There is more than one way to make tea. Tea can be made with carefully heated water to the right temperature with a specific allotment of time for steeping. Some teas are loose leaf, some are bagged; some left to steep for five minutes, others until the drinker remembers to remove the tea from cup or pot. Making medicinal tea does not require any skills beyond making a regular cup of tea, except, perhaps, more patience and more tea.
First, let’s figure out why you would make a medicinal tea versus a daily cup of tea. Medicinal teas are often for acute conditions such as a cold, sore throat, upset stomach, or headache. A daily cup of tea, on the other hand (or in the other cup!), would usually be for tonifying the body, nervous system support, general stress relief, and nutritive value. While I might take an adaptogenic herb such as Sacred Basil Ocimum sanctum daily for its ability to normalize body functions and keep me in balance, I would take an herb like Elder flower Sambucus nigra for a short period when I felt the onset of a cold to help stimulate my immune system with its antiviral actions.
The primary differences between a daily cup and a medicinal cup of tea is dosage and length of brewing. While the general recommendation for a regular cup of tea is 1 teaspoon per 1 cup of water, for a medicinal dose we would use a tablespoon per cup. Also, for a medicinal cup we steep herbs for 6 to 8 hours to allow for a greater degree of constituents of the herbs to be pulled out into the water. I like to make a medicinal jar of tea (about 3 to 4 cups) before I go to bed, drinking it throughout the next day. After straining out the tea, if making loose leaf, or removing the tea bag, you can choose to reheat the tea.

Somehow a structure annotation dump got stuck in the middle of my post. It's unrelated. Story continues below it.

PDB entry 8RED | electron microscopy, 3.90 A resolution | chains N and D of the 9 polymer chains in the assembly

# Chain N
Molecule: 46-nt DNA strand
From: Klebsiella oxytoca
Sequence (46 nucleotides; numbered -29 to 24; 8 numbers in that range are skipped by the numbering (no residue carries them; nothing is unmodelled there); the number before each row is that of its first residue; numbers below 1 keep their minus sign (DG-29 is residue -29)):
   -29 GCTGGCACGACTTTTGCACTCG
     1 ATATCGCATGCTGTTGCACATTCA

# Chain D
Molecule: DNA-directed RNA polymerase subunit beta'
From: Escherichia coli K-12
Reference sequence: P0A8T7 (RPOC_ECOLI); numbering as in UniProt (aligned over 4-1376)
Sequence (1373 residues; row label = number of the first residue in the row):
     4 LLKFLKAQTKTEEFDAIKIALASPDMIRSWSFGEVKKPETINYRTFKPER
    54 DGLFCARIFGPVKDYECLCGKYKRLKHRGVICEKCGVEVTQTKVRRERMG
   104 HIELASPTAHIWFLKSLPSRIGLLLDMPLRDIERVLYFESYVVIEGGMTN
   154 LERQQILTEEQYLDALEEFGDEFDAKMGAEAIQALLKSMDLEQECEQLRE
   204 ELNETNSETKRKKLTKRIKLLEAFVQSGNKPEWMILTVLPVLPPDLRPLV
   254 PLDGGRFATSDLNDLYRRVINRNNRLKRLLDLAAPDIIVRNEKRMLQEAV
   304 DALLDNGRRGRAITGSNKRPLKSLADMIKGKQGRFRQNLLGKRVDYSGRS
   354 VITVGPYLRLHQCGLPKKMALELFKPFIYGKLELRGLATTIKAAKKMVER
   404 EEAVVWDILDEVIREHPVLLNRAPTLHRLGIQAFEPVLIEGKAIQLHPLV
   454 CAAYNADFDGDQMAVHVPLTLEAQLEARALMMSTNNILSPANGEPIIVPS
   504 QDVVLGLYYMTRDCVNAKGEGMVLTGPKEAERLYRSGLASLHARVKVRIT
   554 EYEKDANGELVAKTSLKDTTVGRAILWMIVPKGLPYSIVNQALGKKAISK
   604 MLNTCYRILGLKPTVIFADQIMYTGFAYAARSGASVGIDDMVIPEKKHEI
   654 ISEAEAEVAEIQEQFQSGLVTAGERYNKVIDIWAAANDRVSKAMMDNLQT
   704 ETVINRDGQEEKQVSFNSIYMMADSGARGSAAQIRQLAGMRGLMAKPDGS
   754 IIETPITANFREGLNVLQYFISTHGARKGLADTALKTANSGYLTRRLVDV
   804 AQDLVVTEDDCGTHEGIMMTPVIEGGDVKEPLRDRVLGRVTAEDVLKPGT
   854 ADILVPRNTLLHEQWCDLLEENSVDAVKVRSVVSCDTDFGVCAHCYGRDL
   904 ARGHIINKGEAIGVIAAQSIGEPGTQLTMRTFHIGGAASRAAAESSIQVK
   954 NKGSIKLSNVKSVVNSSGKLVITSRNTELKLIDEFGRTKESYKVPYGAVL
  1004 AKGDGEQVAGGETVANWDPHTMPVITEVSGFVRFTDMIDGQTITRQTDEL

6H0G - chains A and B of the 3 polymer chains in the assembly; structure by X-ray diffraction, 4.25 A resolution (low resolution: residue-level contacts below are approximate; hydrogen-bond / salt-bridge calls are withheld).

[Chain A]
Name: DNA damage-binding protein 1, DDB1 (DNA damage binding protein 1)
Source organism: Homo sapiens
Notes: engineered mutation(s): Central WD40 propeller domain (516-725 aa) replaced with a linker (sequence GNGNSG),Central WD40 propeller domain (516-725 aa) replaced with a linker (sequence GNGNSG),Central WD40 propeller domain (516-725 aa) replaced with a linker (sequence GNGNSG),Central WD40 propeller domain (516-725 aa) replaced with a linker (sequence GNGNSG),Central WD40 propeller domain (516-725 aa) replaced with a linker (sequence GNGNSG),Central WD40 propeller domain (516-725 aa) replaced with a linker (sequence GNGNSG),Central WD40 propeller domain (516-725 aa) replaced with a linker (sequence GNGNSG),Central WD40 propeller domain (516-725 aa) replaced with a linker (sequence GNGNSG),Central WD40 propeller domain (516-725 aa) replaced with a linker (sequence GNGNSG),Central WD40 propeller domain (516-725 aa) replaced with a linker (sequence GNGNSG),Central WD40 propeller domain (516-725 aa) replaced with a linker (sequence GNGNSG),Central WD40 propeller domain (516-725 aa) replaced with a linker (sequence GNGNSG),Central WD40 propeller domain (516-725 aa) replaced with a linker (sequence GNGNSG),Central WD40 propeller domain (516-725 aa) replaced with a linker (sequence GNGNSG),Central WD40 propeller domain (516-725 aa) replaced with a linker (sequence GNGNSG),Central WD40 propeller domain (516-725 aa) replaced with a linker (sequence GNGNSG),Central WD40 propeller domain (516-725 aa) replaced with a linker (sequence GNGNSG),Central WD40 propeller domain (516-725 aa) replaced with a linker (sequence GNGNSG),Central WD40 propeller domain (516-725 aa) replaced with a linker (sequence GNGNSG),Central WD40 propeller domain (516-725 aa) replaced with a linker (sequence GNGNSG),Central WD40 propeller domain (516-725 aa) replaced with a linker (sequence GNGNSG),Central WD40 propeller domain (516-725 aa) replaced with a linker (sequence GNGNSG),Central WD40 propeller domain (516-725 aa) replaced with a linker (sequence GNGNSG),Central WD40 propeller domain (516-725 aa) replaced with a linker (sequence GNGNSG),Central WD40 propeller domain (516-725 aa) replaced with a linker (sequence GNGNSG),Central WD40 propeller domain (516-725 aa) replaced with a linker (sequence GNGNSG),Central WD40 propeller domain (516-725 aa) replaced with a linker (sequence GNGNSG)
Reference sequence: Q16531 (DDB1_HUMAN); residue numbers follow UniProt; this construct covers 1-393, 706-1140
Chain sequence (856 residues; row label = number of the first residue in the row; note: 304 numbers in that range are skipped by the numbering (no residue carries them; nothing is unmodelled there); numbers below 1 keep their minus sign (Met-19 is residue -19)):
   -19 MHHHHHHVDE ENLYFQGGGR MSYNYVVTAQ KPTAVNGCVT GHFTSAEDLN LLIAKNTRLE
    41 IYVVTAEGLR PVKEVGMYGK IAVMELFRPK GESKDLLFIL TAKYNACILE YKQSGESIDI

Drinking 3 to 4 cups daily for up to a week and sometimes longer is generally recommended for medicinal teas, but pay attention to specific instructions that may come with your tea, your neighborhood herbalist or your own research. You might try preparing the following herbs as medicinal teas for the colds that may come our way this fall season:
Elder flowers and berries Sambucus nigra: Antiviral and good for the first-stage symptoms of colds and the ‘flu.
Fennel Foeniculum vulgare: For colds, coughs, congestion, and asthma. Also useful as a laxative and general relief of indigestion.
Blue Violet leaf Viola odorata: Anti-inflammatory and good for coughs, bronchitis, and asthma. A good respiratory tonic.
Sage Salvia officinalis: Great for sore throats and also useful for digestive issues.